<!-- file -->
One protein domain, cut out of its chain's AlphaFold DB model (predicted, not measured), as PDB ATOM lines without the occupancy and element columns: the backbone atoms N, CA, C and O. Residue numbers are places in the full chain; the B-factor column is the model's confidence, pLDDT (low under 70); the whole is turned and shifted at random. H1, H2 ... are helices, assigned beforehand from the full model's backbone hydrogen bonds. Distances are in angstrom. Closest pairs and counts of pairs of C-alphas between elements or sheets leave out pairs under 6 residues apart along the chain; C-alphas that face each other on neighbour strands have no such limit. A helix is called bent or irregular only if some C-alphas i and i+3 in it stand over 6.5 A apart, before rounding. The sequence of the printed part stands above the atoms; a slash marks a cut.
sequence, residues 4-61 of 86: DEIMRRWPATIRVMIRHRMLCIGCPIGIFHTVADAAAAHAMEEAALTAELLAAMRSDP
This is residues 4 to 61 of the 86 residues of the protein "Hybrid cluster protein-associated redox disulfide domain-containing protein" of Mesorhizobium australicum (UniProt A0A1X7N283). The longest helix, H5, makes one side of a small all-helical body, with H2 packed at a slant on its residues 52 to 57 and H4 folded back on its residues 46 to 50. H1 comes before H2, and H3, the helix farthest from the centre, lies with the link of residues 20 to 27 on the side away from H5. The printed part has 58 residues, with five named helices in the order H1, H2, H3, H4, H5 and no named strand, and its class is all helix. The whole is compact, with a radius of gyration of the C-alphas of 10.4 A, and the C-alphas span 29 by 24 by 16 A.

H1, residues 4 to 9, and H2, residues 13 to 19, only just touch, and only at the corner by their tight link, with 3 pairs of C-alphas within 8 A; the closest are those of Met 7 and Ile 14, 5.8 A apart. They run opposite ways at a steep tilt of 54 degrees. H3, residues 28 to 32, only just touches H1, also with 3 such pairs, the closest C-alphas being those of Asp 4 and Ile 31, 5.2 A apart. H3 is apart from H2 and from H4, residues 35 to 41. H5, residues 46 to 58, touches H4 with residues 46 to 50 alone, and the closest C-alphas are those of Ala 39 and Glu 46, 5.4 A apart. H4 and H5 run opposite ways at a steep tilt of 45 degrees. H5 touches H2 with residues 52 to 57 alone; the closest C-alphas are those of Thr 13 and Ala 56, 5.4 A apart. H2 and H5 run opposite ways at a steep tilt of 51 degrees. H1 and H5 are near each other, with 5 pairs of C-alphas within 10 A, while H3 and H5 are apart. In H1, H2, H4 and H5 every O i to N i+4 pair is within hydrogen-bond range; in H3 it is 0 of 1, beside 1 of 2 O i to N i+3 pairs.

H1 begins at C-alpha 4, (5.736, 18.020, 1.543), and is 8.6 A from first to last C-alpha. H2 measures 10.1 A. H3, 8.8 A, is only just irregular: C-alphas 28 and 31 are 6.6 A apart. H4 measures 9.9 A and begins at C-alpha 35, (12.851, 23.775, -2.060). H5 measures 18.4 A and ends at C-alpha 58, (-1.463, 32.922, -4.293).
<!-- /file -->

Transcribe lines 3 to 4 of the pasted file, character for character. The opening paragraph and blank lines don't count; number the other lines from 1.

H1, residues 4 to 9, and H2, residues 13 to 19, only just touch, and only at the corner by their tight link, with 3 pairs of C-alphas within 8 A; the closest are those of Met 7 and Ile 14, 5.8 A apart. They run opposite ways at a steep tilt of 54 degrees. H3, residues 28 to 32, only just touches H1, also with 3 such pairs, the closest C-alphas being those of Asp 4 and Ile 31, 5.2 A apart. H3 is apart from H2 and from H4, residues 35 to 41. H5, residues 46 to 58, touches H4 with residues 46 to 50 alone, and the closest C-alphas are those of Ala 39 and Glu 46, 5.4 A apart. H4 and H5 run opposite ways at a steep tilt of 45 degrees. H5 touches H2 with residues 52 to 57 alone; the closest C-alphas are those of Thr 13 and Ala 56, 5.4 A apart. H2 and H5 run opposite ways at a steep tilt of 51 degrees. H1 and H5 are near each other, with 5 pairs of C-alphas within 10 A, while H3 and H5 are apart. In H1, H2, H4 and H5 every O i to N i+4 pair is within hydrogen-bond range; in H3 it is 0 of 1, beside 1 of 2 O i to N i+3 pairs.

H1 begins at C-alpha 4, (5.736, 18.020, 1.543), and is 8.6 A from first to last C-alpha. H2 measures 10.1 A. H3, 8.8 A, is only just irregular: C-alphas 28 and 31 are 6.6 A apart. H4 measures 9.9 A and begins at C-alpha 35, (12.851, 23.775, -2.060). H5 measures 18.4 A and ends at C-alpha 58, (-1.463, 32.922, -4.293).